• the transferring trustees are aware of a high volume of transfer requests from their scheme to a single receiving scheme or involving a single adviser or advisory firm.

The consultation includes (at Annex 3) a proposed set of standard questions for trustees to ask members before deciding if a condition is met. The legal position for trustees who do not receive clear answers to questions remains uncertain.

The Pensions Regulator is expected to issue guidance for schemes on applying the new provisions. The recently updated Industry (PSIG) Code of Practice and the scams module of the Pension Regulator’s draft consolidated Code of Practice will need to be amended.

Next steps for trustees: Trustees will need to check with administrators to ensure processes are updated and in place by Autumn, as the regulations may come in with immediate effect. In the meantime, trustees should continue to conduct due diligence in accordance with the Pension Regulator’s scheme transfer checklist and the PSIG Code of Practice (see our Pensions Bulletin April 2021).

Consultation on simpler annual benefit statements for DC auto-enrolment schemes

As announced last year, simpler annual benefit statements are coming in from April 2022. The Government is consulting on regulations and statutory guidance that will require DC schemes used for auto-enrolment to fulfil their annual obligation to provide benefit statements through simpler means. The statements will be limited to two sides of A4, with any further detail, such as on charges, provided in a separate document.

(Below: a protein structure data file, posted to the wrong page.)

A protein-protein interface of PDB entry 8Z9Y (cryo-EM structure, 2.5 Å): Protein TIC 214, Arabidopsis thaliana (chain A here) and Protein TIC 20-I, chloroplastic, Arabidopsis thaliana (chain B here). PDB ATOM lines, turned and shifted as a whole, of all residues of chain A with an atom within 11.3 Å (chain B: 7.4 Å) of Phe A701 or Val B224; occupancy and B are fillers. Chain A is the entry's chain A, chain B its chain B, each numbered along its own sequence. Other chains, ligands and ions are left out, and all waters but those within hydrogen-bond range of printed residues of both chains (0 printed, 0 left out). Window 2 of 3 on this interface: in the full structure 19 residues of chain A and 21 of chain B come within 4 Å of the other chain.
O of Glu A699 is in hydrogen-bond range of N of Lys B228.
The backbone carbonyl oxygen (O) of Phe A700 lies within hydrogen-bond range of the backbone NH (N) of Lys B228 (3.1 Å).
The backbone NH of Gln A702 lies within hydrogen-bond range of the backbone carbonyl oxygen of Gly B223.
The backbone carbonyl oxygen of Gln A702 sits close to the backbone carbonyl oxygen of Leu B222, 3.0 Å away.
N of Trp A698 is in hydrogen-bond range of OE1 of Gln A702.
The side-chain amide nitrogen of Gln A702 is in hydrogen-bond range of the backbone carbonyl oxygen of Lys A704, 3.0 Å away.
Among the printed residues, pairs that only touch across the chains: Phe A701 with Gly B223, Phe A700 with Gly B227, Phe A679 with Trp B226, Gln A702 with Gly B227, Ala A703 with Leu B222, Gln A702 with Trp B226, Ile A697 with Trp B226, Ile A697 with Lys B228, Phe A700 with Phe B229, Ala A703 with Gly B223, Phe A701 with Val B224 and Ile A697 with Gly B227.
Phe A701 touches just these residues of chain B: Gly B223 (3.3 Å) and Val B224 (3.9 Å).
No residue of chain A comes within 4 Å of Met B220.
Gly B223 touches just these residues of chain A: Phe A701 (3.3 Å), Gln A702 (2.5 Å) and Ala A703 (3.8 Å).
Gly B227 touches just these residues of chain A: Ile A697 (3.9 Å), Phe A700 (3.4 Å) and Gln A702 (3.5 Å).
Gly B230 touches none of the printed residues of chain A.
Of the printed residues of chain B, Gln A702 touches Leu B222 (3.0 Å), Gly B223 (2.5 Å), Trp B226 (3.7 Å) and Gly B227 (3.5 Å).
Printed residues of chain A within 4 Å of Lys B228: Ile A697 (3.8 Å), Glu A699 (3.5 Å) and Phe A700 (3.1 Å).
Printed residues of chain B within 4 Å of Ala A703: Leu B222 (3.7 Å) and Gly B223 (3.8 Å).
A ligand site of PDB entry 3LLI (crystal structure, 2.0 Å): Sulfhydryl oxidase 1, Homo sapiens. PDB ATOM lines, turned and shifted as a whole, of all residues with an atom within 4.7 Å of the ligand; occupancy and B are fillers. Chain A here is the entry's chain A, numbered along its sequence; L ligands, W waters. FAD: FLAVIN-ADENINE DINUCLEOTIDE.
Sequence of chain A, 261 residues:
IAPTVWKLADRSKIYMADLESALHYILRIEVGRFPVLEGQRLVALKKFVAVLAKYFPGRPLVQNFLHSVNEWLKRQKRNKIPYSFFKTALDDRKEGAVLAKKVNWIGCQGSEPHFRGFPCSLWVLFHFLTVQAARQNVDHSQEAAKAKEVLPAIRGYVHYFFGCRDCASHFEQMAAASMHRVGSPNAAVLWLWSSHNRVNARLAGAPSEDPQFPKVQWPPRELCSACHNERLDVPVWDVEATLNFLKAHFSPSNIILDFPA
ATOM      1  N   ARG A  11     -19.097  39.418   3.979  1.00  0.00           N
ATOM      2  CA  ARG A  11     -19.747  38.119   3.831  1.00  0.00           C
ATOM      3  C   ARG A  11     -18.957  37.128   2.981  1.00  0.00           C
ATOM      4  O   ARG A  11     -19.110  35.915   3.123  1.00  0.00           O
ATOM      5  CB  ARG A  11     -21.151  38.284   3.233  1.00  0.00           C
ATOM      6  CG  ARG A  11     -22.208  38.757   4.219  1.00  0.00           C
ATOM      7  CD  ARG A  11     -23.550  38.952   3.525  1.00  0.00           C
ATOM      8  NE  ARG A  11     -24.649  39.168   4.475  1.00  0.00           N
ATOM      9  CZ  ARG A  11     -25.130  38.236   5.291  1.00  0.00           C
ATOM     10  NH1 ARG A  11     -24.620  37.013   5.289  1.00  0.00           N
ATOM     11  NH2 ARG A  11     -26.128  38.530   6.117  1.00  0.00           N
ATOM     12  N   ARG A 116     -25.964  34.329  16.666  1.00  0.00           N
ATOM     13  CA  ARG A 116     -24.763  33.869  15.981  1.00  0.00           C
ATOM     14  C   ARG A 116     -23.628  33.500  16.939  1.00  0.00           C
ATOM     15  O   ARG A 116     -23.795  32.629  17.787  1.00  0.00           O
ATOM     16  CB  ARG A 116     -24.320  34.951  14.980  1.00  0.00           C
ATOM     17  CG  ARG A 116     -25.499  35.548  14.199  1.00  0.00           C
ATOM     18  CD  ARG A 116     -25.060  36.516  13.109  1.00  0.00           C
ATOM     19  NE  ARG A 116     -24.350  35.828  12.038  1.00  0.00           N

The Government has published a consultation (running until 29 June 2021) on draft regulations and guidance to underpin simpler annual benefit statements, for members of DC schemes used for auto-enrolment. The consultation seeks views on draft regulations and draft statutory guidance, including an illustrative statement template. The consultation follows the DWP’s October 2020 response to a previous consultation on simplifying benefit statements.

The draft regulations, which amend the Disclosure Regulations, are due to come into force on 6 April 2022, and the new framework will be subject to review every three years. A transitional provision will ensure that the changes do not apply to information already given by trustees to members before 6 April 2022.

Trustees of DC qualifying schemes will be required to provide annual statements that do not exceed a maximum of one double-sided sheet of A4 paper when printed. The new obligation on length will not apply where a member has asked the trustees to supply a statement in an alternative format, provided the trustees are reasonably satisfied this is necessary under the Equality Act 2010, for example if a member requests the statement in a different format or language.